What a difference a day makes, 24 hours ago I was going into the last day of our regatta hoping and a little apprehensive about what the result of all our efforts over the last nine months was going to bring in our last day at the Laser Radial regatta here in the sailing at the Tokyo Olympics.
I went to bed tired having spent hours checking through previous race tracking to learn from these experiences, checking forecasts, reading all of the sailing instructions, and reems of documents and procedures, all the new documents for the medal race. Finally reminding myself that for my athlete I need to be clear in communications, calm and relaxed, well planned and organised.
So when Sunday dawned, we had a light onshore gradient breeze forecast, and for it to turn into a seabreeze in the PM. Thankfully a great breeze on a busy sailing schedule, our Medal Race start was at 1533 and a 30 minute race.
Josefin Olsson my Swedish Laser Radial sailor was lying in third place with eight points to Silver and 15 points to Gold. However the issue was very close behind a pack of four boats in the overall standings. This meant to climb the ladder Josefin would have to win the race whilst also putting enough places between her and the main opposition the Netherlands Sailor in Silver.
For me I needed to be well organised, I got the coach boat ready; prepped my chat with Josefin by doing a test run with our Laser mens coach and got ready to do a last check over all the documents before Josefin arrived at the boat park at 12 o’clock.
Everything else went smoothly, the quarantine of the boat with Measurers, the kit preparation and the media zone chatting to the Swedish press.
We had our last team briefing for the race, we discussed the plan of approach, how it was important to attack the race, keeping it simple and sailing clear of traffic. We knew what the call book for the Enoshima race course said: that it was a tidal influence but that top left was good.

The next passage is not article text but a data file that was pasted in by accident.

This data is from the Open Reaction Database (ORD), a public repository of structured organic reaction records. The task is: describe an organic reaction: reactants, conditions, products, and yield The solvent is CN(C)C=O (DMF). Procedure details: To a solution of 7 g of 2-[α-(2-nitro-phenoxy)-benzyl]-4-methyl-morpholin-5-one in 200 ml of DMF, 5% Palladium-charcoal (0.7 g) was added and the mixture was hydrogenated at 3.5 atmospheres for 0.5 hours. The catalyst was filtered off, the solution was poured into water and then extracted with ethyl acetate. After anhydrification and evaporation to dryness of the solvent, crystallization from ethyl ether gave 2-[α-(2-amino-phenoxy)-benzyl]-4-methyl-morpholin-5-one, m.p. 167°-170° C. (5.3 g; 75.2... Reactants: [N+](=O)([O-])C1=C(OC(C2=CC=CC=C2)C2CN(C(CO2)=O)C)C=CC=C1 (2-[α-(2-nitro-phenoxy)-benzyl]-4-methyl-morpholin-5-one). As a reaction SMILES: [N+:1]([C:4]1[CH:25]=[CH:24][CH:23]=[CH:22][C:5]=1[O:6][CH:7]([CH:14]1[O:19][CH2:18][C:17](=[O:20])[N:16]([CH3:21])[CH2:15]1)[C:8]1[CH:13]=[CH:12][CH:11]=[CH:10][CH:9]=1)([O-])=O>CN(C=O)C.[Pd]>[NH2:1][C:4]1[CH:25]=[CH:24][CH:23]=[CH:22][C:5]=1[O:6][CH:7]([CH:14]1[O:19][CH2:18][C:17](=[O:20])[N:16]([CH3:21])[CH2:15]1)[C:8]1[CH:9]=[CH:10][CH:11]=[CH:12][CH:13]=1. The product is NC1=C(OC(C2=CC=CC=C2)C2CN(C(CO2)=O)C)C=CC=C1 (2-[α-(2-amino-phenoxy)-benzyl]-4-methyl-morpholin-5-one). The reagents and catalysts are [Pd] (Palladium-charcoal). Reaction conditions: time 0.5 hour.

Most importantly I reinforced to Josefin how resilient she had been throughout the regatta. That she’d been sailing superbly well, that she should be really confident to trust her gut feelings and decisions. Finally be aware that some other competitors would try and make life difficult and attack her and beat her by match racing.
D flag was flown and we launched, this was going to be the biggest moment of both of our careers to that point. I locked into my pre race routine, doing the tide and wind checks, then to Josefin for the last boat setup assessment, to see if we could squeeze any more speed out of her boat and her technique.
She was pretty cool and calm and did a great job in her preparations. We had a last little catch up chat at the boat prior to the start and we reinforced that keeping it clean keep it clear of traffic and keeping it simple. Lastly leaving her with a little reminder that she is the best in the world and Josefin went off on a race.
The rest as they say is history and I watched from my coach boat 100 m below the start line, an agonising distance away when you are trying to see whats going on up the race track and see where she was going. As you can imagine trying to look at the course through binoculars behind lots of big VIP boats was rather challenging. Fortunately there is a massive barge by the harbour wall, with a 50 m long TV screen showing the live stream footage and analysis. So I was watching the racing from on the water and then flitting back to look at this big TV and then again back to the watch the racing.
To say it say it was stressful was a massive understatement. But Josefin really delivered, after a tough, but safe start (thank goodness, unlike two boats OCS) and a difficult windward leg rounding in 7th, Josefin found her form downwind (her strength) and gained up to 3rd at the leeward mark, GO JOSEFIN! She sailed into the lead on the second upwind and then attacked the downwind to lead at the last gate and then the finish. Winning the medal race and after the Netherlands competitor dropped to 7th securing the SILVER MEDAL.
I cannot describe my emotions, but both of us were in shock and relieved and so happy! I'll pen more insights in the coming days but for now thanks for all of the support and encouragement. A particular thanks to my loving family who I miss dearly.
All the best from a Silver Medal Coach!
Hugh Styles signing out for now.